Bold prints on furniture or soft furnishings against plain tones help draw the eyes elsewhere and further allude to more space so consider perhaps neutral shades for decoration with a bright colour pop and some black-and-white bold designed cushions or throws throughout.
There’s no reason why rooms with sloped ceilings shouldn’t have pictures, portraits or prints on the walls as providing they’re placed appropriately and aren’t too cluttered, they shouldn’t make the space feel any smaller.
There are now specially designed hanging systems for pictures on metal rails that allow for the easy mounting of framed pictures/portraits/prints or shelving and plenty of practical assembly kits can be found in high street retailers cheaply. However, if you’re really concerned about things seeming too ‘busy’ in a space you’re trying to lengthen and widen rather than shrink, consider wall decals. These usually come in the form of stickers and are specifically designed not to loosen; and of course, won’t take up any tangible headspace.
Minimalist fixtures and fittings take up the least room physically so work perfectly for rooms with difficult shaped ceilings or walls.
‘Flat’ furniture (not necessarily to be confused with ‘flat pack’ furniture) such as futons and low shelves create more vertical space between the floor and the items placed there and the ceiling, making the room appear considerably taller than it actually is. Light, delicate looking furniture and straight silhouettes without too much detail fit perfectly in this kind of space. Keep the décor as uncluttered as possible, use as few pieces of furniture as possible and try to avoid chunky pieces.
If one of the awkwardly shaped walls in your room is because of a staircase floating down into it, be sure to take full advantage of the wall space this creates.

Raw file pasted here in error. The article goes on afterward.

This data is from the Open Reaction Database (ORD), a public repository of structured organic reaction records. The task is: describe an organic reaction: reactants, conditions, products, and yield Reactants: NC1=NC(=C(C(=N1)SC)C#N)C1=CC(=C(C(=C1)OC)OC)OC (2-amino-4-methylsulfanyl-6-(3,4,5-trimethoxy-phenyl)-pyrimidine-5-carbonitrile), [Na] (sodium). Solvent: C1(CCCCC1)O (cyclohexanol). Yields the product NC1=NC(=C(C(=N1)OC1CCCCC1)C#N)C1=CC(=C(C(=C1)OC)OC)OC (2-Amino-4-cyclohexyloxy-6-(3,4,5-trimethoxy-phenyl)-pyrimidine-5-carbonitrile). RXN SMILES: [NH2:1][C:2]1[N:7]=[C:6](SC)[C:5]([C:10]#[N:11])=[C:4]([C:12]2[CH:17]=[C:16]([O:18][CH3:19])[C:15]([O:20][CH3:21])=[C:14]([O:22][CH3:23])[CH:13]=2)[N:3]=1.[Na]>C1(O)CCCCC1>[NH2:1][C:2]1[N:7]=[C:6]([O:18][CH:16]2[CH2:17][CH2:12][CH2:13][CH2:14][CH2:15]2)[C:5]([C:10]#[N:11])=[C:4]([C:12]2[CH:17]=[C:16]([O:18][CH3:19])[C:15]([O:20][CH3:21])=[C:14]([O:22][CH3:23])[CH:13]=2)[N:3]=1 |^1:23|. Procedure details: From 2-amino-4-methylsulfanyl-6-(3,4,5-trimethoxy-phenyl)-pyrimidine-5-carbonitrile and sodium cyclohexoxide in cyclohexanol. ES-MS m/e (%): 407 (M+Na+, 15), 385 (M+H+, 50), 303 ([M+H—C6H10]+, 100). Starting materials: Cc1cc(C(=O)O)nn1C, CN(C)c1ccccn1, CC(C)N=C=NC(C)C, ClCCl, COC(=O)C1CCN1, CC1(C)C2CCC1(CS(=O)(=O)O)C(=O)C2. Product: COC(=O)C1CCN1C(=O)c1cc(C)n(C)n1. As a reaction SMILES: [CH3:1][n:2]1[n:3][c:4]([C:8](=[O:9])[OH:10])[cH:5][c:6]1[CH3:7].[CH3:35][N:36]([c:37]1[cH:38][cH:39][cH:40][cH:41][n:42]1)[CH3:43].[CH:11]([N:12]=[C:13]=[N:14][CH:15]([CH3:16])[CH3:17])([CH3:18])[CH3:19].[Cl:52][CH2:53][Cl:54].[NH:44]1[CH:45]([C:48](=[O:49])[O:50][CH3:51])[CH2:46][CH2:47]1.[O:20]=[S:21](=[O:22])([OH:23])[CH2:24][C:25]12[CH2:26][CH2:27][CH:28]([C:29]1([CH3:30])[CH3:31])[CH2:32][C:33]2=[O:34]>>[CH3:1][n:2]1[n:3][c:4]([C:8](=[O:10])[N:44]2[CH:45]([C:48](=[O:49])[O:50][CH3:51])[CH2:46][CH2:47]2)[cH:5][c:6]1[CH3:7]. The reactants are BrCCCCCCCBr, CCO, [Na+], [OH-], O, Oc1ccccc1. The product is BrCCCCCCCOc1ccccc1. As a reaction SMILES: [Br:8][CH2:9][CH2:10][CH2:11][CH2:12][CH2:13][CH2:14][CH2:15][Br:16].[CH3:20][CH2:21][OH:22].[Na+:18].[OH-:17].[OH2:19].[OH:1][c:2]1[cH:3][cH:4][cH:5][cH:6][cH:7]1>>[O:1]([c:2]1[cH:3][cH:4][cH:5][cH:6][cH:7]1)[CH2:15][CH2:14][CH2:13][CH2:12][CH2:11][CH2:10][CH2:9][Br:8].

Bare walls, even when not square or rectangular, can be used for shelving, storage hooks or cabinets; or just for pictures and portraits to curate an aesthetic for the room below. There are now furniture companies who specialise in storage solutions for slanted walls and spaces so have a good Google and find one that suits you.
Refresh Renovations have worked with renovation and decoration projects of all shapes, sizes and scopes – and the more awkward the shape, the more we’ll be able to get creative with the challenge! Get in touch with your local Refresh office today to arrange for a free home visit from a renovation expert and start to investigate what may be possible for your rooms.
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If you would like to find out how Refresh Renovations can support you with a high quality, efficient home renovation, get in touch today. Your local Refresh Renovations consultant will be happy to meet with you for a free, no obligations consultation.